Auditor-General In hot waters as High Court Finds Him Guilty Of Contempt

An Accra High Court presided over by Justice Afia Asare Botwe has found Auditor General Daniel Domelovo guilty of contempt.

The court held that the reason was given by Mr Domelovo’s Dormelevo’s defence “untenable and an afterthought.

Mr Domelevo had told the High Court as part of his defence that he was busy finishing up an audit report for parliament hence his failure to respond to an appeal seeking to set aside a surcharge.

Senior Minister, Yaw Osafo Maafo, is in court asking that Mr Domelovo be punished for failing to respond to his case challenging a $1m surcharge on him.

His lawyers want the court to either impose a prison term or any appropriate sanctions against Mr Domelovo.

The Auditor General’s office had insisted that Yaw Osafo Maafo wrongfully caused $1m to be paid a UK-based consultancy firm, Kroll and Associates, to undertake investigations on behalf of the government.

He has pointed out, there was no valid contract between the UK Company and the Ghana government when Kroll & Associates began work in 2017.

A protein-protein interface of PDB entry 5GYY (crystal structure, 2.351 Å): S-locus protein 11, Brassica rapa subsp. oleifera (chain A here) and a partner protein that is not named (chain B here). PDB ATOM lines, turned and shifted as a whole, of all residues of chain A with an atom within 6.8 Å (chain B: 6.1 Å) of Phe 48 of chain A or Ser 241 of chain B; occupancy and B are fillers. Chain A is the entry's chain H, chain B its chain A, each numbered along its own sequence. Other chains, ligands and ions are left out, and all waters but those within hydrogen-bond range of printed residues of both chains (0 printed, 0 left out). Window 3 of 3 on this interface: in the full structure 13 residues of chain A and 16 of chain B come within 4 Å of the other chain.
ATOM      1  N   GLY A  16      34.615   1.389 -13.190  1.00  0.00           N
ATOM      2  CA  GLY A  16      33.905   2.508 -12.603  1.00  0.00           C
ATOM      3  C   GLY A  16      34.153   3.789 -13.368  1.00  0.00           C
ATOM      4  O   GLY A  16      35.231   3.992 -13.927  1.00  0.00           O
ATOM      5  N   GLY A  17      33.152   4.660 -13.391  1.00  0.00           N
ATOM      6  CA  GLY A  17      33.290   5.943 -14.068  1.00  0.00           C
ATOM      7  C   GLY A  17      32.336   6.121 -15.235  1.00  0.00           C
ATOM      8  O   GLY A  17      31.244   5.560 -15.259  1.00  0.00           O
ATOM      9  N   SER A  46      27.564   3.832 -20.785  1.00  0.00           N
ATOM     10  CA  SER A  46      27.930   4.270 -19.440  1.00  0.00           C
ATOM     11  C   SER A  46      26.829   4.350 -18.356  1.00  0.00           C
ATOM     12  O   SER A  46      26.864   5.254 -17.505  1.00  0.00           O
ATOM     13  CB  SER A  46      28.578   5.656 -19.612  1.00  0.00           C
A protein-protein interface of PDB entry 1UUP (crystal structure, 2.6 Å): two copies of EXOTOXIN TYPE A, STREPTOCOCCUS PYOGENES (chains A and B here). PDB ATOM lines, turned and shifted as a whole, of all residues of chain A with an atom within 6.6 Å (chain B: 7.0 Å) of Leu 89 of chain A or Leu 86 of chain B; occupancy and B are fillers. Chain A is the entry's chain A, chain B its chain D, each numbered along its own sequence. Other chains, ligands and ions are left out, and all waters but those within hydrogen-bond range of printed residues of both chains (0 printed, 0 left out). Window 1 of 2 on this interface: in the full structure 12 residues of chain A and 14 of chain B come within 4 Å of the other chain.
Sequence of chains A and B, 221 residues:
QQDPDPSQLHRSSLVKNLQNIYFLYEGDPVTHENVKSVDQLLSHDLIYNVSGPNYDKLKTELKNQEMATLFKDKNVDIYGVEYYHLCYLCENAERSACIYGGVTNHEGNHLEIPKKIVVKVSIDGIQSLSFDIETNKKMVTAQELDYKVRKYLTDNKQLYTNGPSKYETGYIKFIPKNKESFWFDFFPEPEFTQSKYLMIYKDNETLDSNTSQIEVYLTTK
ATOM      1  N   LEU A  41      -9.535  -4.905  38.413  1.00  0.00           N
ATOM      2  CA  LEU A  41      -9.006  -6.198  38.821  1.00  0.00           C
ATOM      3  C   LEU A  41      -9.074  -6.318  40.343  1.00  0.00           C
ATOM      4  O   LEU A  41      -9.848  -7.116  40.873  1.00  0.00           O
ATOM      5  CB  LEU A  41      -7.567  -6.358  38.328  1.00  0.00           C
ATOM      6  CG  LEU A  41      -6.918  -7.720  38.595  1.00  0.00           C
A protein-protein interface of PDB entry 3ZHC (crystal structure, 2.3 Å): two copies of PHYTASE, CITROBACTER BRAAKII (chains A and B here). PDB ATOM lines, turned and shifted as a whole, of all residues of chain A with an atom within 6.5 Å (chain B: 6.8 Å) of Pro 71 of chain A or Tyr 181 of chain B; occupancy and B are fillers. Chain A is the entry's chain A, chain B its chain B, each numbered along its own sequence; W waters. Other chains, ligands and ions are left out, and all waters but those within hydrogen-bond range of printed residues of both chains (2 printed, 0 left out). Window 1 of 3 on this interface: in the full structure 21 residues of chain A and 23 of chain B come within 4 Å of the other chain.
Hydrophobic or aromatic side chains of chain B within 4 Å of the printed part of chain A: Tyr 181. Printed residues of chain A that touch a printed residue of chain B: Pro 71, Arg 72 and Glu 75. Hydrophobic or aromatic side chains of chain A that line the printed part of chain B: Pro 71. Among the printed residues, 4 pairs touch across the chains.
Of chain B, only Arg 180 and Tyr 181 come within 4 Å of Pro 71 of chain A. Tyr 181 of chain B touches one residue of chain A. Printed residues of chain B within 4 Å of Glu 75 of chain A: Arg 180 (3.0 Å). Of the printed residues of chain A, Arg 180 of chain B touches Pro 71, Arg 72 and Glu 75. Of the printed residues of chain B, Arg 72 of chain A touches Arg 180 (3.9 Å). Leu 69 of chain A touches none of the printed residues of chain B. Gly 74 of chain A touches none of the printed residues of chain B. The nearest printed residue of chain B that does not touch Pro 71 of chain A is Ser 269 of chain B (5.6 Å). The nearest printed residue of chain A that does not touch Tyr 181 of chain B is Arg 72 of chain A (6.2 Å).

The Commercial Division of the High was earlier hearing the case but the Chief Justice called for the case document after a referral from the manager of the court.

A statement released by the Judicial Secretary explained that the case docket was requested by the Chief Justice to correct key filing errors.

It added the case should have been filed at the Financial and Economic Division instead of the Commercial Division.

The office, therefore, transferred the case to one of the court’s in the division presided over by Justice Afia Asare Botwe.

Justice Botwe in her ruling said the law requiring that the Auditor General responds to appeals to his surcharge within 14 days is a good law.

She also stated that evidence before the court shows that Mr Domelovo was properly served and his failure to respond was willful.

Lawyer for the Auditor General Thaddeus Sory pleaded with the court to be lenient in sentencing after the guilty ruling.

Justice Botwe said the court notes the important role the Auditor General plays and doesn’t want to discourage him.

She, however, said his office is always late in responding to such appeals. She then opted to rather a caution and discharge him.


NCA Trial: High Court Convicts 3 Accused Persons, Sentences them to a Total of 16 Years in Prison